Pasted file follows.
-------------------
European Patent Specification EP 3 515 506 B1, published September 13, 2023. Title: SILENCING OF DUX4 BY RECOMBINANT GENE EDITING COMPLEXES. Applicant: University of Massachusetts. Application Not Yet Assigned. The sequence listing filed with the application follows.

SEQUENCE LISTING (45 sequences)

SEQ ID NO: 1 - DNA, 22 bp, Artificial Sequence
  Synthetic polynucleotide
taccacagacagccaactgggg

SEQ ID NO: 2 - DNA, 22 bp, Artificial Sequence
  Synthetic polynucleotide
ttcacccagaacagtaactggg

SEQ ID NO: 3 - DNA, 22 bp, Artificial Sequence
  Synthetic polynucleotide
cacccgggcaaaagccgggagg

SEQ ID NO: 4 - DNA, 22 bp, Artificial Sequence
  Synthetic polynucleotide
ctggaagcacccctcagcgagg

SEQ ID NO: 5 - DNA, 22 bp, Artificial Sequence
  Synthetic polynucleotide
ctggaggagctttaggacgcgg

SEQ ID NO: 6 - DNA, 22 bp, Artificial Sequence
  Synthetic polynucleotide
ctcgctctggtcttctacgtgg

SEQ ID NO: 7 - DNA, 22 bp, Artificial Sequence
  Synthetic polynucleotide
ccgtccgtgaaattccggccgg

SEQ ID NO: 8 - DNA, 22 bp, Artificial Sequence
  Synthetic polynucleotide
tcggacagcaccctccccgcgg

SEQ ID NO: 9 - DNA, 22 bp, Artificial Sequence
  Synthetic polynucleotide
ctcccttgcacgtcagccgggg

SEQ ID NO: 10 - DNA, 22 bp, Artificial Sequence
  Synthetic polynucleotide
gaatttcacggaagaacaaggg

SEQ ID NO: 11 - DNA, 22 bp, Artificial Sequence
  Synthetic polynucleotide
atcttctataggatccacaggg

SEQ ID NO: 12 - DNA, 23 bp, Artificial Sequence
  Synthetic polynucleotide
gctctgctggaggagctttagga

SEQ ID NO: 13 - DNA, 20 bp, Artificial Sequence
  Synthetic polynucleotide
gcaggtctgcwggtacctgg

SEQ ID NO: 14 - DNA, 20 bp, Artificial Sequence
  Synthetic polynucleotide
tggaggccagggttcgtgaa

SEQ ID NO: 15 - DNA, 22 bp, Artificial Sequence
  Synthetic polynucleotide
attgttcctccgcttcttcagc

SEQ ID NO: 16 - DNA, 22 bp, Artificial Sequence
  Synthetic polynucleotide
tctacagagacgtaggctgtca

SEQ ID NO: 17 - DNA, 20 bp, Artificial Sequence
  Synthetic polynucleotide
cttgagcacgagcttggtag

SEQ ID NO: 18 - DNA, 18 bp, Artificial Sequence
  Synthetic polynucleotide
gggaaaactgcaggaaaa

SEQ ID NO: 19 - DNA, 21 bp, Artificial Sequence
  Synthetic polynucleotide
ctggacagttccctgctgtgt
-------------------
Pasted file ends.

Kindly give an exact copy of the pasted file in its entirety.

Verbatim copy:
European Patent Specification EP 3 515 506 B1, published September 13, 2023. Title: SILENCING OF DUX4 BY RECOMBINANT GENE EDITING COMPLEXES. Applicant: University of Massachusetts. Application Not Yet Assigned. The sequence listing filed with the application follows.

SEQUENCE LISTING (45 sequences)

SEQ ID NO: 1 - DNA, 22 bp, Artificial Sequence
  Synthetic polynucleotide
taccacagacagccaactgggg

SEQ ID NO: 2 - DNA, 22 bp, Artificial Sequence
  Synthetic polynucleotide
ttcacccagaacagtaactggg

SEQ ID NO: 3 - DNA, 22 bp, Artificial Sequence
  Synthetic polynucleotide
cacccgggcaaaagccgggagg

SEQ ID NO: 4 - DNA, 22 bp, Artificial Sequence
  Synthetic polynucleotide
ctggaagcacccctcagcgagg

SEQ ID NO: 5 - DNA, 22 bp, Artificial Sequence
  Synthetic polynucleotide
ctggaggagctttaggacgcgg

SEQ ID NO: 6 - DNA, 22 bp, Artificial Sequence
  Synthetic polynucleotide
ctcgctctggtcttctacgtgg

SEQ ID NO: 7 - DNA, 22 bp, Artificial Sequence
  Synthetic polynucleotide
ccgtccgtgaaattccggccgg

SEQ ID NO: 8 - DNA, 22 bp, Artificial Sequence
  Synthetic polynucleotide
tcggacagcaccctccccgcgg

SEQ ID NO: 9 - DNA, 22 bp, Artificial Sequence
  Synthetic polynucleotide
ctcccttgcacgtcagccgggg

SEQ ID NO: 10 - DNA, 22 bp, Artificial Sequence
  Synthetic polynucleotide
gaatttcacggaagaacaaggg

SEQ ID NO: 11 - DNA, 22 bp, Artificial Sequence
  Synthetic polynucleotide
atcttctataggatccacaggg

SEQ ID NO: 12 - DNA, 23 bp, Artificial Sequence
  Synthetic polynucleotide
gctctgctggaggagctttagga

SEQ ID NO: 13 - DNA, 20 bp, Artificial Sequence
  Synthetic polynucleotide
gcaggtctgcwggtacctgg

SEQ ID NO: 14 - DNA, 20 bp, Artificial Sequence
  Synthetic polynucleotide
tggaggccagggttcgtgaa

SEQ ID NO: 15 - DNA, 22 bp, Artificial Sequence
  Synthetic polynucleotide
attgttcctccgcttcttcagc

SEQ ID NO: 16 - DNA, 22 bp, Artificial Sequence
  Synthetic polynucleotide
tctacagagacgtaggctgtca

SEQ ID NO: 17 - DNA, 20 bp, Artificial Sequence
  Synthetic polynucleotide
cttgagcacgagcttggtag

SEQ ID NO: 18 - DNA, 18 bp, Artificial Sequence
  Synthetic polynucleotide
gggaaaactgcaggaaaa

SEQ ID NO: 19 - DNA, 21 bp, Artificial Sequence
  Synthetic polynucleotide
ctggacagttccctgctgtgt